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Review Anales de Literatura Hispanoamericana

Ancient Mesoamerica

Review Anuario Brasileño de Estudios Hispánicos

Year: 2011 vol. 22 n. 1

Sheets, Payson; Dixon, Christine; Guerra, Monica; Blanford, Adam. Manioc cultivation at Ceren, El Salvador: occasional kitchen garden plant or staple crop?.  / Cultivo de yuca en Ceren, El Salvador: ¿planta ocasional de huerta o cultivo básico? p. 1-11 El Salvador
Cultura maya / agricultura
Época prehispánica

Summary

Many scholars have thought the Classic period Maya did not cultivate the root crop manioc, while others have suggested it may have been an occasional cultigen in kitchen gardens. For many decades there was no reliable evidence that the ancient Maya cultivated manioc, but in the 1990s manioc pollen from the late Archaic was found in Belize, and somewhat older pollen was found in Tabasco. At about the same time of those discoveries, research within the Ceren village, El Salvador, encountered occasional scattered manioc plants that had grown in mounded ridges in kitchen gardens. These finds adjacent to households indicated manioc was not a staple crop, and vastly inferior to maize and beans in food volume produced. However, 2007 research in an agricultural area 200 m south of the Ceren village encountered intensive formal manioc planting beds. If manioc was widely cultivated in ancient times, its impressive productivity, ease of cultivation even in poor soils, and drought resistance suggest it might have been a staple crop helping to support dense Maya populations in the southeast periphery and elsewhere.

Colas, Pierre Robert. Writing in space: glottographic and semasiographic notation at Teotihuacan.  / Escribiendo en el espacio: notación glotográfica y semasiográfica en Teotihuacan p. 13-25 México
Cultura de Teotihuacan / Sistema de escritura
Época prehispánica

Summary

The study of writing has in many cases devoted attention to the detection of forms of writing. It has also tended to distinguish these from forms of non-writing by relying on the western notion that true writing must represent language. This study departs from former work and applies an integrational theory of writing to the notational system of Teotihuacan in central Mexico, observing the distinction between glottographic (language-based) and semasiographic (idea-based) writing. The article suggests that scribes at Teotihuacan employed the graphic space of speech scrolls to differentiate consciously between glottographic and semasiographic writing. The analysis behind the study reveals an important difference, too, between the infixes and affixes of speech scrolls, whereby infixes always represented semasiographic writing; in contrast, affixes could consist of both glottographic and semasiographic writing. An integrational theory of writing that focuses on graphic space as a distinguishing feature of different writing systems can show how scribes of ancient Teotihuacan established and followed subtle distinctions within their notational system, in a manner unknown in western writing.

Canger, Una. The origin of orthographic hu for /w/ in nahuatl.  / El origen de la hu ortográfica para /w/ en nahuatl p. 27-35 México
Lenguas amerindias / nahuatl

Summary

Today a standard has emerged in the English speaking world for writing the language of the Aztecs. According to this standard the phoneme /w/ is written in the position before a vowel, nahuatl, ahuacatl, ‘avocado.’ An alternative is to write /w/ with (or ), a tradition which in the sixteenth century and onwards was common alongside of . I demonstrate that misrepresents the pronunciation of the language then and now, and in uncovering its origin, I suggest that Pedro de Gante was the prime promoter of .

Woolley, Chris; Milbrath, Susan. “Real-time” climate events in the Borgia-group codices: testing assumptions about the calendar.  / Eventos climáticos en "tiempo real" en los códices del grupo Borgia: pruebas de las suposiciones sobre el calendario p. 37-51 México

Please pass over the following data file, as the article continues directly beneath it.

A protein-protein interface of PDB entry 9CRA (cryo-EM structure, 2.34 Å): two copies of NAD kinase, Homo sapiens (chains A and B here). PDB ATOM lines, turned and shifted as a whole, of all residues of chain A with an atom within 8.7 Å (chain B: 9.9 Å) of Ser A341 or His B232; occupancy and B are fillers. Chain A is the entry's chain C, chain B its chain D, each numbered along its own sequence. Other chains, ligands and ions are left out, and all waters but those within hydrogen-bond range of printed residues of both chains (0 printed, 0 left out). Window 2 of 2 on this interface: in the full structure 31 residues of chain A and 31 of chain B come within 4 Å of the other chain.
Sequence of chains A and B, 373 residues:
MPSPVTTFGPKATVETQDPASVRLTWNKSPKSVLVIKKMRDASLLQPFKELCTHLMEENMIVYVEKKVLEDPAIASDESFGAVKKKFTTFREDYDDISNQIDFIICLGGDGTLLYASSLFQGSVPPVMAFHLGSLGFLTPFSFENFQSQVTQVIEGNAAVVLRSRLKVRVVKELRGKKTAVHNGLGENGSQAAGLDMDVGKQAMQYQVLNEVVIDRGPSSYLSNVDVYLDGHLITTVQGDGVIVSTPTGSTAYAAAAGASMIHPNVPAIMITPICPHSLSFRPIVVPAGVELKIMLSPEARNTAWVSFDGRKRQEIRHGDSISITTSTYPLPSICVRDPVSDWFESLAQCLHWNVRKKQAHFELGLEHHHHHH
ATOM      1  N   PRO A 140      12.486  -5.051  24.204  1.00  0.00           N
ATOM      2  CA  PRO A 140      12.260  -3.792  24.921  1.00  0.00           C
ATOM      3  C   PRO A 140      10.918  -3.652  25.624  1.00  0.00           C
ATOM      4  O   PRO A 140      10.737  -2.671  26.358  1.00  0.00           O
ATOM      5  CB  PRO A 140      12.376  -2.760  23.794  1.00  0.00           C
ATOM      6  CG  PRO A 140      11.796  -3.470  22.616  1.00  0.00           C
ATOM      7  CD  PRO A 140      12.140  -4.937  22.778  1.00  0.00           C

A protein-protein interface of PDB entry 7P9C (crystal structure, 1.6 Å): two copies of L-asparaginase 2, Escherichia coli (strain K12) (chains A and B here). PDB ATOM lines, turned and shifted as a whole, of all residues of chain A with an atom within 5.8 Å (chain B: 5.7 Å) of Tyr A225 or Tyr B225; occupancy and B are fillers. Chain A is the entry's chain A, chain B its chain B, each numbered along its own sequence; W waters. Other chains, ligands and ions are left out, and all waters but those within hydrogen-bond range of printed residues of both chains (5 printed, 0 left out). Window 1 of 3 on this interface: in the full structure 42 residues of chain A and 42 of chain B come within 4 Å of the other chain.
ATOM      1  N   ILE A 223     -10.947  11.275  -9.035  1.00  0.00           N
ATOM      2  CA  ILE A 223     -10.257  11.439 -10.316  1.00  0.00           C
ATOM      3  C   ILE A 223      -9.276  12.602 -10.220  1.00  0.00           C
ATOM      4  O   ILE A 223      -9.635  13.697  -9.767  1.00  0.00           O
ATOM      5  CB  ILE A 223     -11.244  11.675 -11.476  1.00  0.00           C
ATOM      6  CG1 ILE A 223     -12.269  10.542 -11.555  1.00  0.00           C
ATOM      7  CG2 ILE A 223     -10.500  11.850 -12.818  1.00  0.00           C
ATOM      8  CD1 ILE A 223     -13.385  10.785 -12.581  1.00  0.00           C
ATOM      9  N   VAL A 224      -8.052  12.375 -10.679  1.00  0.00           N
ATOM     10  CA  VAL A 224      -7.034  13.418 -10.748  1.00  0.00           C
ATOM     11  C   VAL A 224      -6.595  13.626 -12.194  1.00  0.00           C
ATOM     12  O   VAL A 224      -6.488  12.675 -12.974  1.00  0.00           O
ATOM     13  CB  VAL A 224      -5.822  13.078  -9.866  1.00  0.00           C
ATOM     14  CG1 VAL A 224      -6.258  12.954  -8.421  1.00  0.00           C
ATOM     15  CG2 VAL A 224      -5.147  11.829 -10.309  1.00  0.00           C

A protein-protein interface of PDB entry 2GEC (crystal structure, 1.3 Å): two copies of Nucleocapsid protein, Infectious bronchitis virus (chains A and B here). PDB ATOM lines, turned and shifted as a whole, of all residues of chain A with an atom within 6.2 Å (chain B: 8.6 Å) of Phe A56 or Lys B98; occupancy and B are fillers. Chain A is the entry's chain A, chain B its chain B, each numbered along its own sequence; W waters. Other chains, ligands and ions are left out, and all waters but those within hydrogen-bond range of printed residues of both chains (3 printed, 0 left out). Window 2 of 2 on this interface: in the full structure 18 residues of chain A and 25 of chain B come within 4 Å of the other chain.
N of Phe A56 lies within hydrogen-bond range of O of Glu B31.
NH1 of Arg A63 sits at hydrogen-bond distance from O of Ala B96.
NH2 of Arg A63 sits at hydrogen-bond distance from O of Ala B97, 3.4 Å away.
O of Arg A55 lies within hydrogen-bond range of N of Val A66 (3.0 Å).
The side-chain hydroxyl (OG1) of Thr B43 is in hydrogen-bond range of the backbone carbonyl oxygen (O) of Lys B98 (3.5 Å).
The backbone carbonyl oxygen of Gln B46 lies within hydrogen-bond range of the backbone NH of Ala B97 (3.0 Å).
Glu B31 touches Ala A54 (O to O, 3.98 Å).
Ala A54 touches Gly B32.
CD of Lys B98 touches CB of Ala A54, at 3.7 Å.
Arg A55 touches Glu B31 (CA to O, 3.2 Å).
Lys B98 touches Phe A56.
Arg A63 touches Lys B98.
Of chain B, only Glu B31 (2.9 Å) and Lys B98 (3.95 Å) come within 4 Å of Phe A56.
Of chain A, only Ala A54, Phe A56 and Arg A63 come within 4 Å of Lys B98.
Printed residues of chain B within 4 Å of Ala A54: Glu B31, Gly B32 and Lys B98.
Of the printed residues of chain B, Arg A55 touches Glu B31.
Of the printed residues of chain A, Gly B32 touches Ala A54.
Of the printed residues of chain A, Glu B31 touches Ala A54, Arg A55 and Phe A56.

Códice Borgia / calendario / cultura mesoamericana
Época prehispánica

Summary

In the past decade, a number of prominent scholars have attempted to use astronomical data to place the images on page 27 of the Codex Borgia in “real-time.” This method has yielded some interesting results, but all of these authors have assumed that the Codex Borgia was produced in accordance with the Aztec calendar. Given the probable origin of the Codex Borgia in the area bordering the Mixtec and eastern Nahua cultural areas, this assumption needs to be tested. This article compares weather-related images that have associated dates on Borgia 27–28 with tree-ring data and estimated maize yields from the Puebla area. Our research for this paper seems to confirm the use of the Aztec calendar in the Codex Borgia. By analyzing depictions of weather phenomenon relating to maize production, we also offer a fresh analysis of this well-known document, specifically arguing that a major drought is shown in a 1 Rabbit year, whereas the year 1 Flint is linked with a period of dryness following heavy rains, a condition sometimes linked with locust swarms like those on Borgia 27.

Brumfiel, Elizabeth M. . Technologies of time: calendrics and commoners in postclassic Mexico.  / Tecnologías del tiempo: calendarios y comuneros en el México postclásico p. 53-70 México
Cultura mesoamericana / calendario / medida del tiempo / etnohistoria
Época prehispánica

Summary

This article explores how the 260-day divinatory calendar changed over the course of Mesoamerican history. I begin with a description of the day-count in an ethnographic context, twentieth-century highland Guatemala. I then examine the day-count as recorded in sixteenth-century historical documents from central Mexico. Ceramic motifs on Early-Middle Postclassic period pottery from Xaltocan, Mexico, guide an examination of the day-count in the eleventh through sixteenth centuries. This study concludes that despite its reputation as an exclusively elite institution, the tonalpohualli has served commoner purposes for at least a millennium. Commoners were more knowledgeable and more active agents regarding cosmology than most Mesoamericanists have previously believed. This study concludes that comparative historical analysis, that is, the systematic search for differences, as well as similarities, in the ethnographic, ethnohistorical, and archaeological records, enhances the contributions of ethnography and ethnohistory to Mesoamerican archaeology.

Sellen, Adam T. . Sowing the blood with the maize: zapotec effigy vessels and agricultural ritual.  / Sembrando la sangre con el maíz: vasos efigie zapotecas y ritual agrícola p. 71-89 México
Cultura mesoamericana / cerámica zapoteca / ritos agrícolas